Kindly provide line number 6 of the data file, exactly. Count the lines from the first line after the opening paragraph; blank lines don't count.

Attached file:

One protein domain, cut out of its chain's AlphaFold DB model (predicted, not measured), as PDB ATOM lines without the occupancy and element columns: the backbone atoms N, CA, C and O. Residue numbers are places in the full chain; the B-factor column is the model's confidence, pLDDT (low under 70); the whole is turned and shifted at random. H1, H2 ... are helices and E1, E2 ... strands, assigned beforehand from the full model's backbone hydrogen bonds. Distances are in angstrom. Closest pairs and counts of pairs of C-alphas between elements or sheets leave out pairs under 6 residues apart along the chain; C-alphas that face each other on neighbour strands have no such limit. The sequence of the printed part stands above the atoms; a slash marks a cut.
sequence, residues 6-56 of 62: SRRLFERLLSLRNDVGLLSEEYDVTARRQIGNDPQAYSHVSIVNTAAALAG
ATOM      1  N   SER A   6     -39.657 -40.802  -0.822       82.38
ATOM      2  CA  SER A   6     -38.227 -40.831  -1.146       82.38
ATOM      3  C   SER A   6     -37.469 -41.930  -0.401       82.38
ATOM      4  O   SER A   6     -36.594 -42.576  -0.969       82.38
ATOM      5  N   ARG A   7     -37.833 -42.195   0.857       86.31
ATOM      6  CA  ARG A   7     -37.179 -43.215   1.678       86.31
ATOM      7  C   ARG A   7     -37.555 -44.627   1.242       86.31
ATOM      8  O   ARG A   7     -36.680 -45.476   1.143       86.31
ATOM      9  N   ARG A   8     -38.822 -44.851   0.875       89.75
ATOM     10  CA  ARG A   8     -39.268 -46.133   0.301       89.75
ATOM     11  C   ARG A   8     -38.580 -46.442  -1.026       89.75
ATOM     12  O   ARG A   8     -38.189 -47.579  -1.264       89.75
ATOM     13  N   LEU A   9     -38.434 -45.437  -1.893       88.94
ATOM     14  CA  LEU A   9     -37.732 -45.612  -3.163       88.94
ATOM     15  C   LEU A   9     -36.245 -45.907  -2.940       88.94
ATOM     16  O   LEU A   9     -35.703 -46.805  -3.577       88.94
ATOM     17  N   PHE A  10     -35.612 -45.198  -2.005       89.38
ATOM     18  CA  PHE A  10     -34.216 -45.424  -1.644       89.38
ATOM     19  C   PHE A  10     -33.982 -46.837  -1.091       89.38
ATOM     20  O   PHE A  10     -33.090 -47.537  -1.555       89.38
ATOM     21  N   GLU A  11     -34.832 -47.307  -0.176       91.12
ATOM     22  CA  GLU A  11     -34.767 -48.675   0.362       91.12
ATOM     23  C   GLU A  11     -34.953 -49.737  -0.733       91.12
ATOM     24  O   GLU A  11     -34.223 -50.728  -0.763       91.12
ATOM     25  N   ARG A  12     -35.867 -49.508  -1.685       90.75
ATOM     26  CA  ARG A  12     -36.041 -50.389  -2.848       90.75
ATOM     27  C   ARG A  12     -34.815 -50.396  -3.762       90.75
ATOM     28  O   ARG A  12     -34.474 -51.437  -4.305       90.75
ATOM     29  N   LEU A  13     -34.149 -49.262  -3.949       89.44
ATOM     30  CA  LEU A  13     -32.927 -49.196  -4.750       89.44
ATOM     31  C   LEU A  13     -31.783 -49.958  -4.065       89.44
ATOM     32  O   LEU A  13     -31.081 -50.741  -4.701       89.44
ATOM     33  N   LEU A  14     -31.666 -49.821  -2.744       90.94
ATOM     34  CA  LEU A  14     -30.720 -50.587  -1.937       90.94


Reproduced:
ATOM      5  N   ARG A   7     -37.833 -42.195   0.857       86.31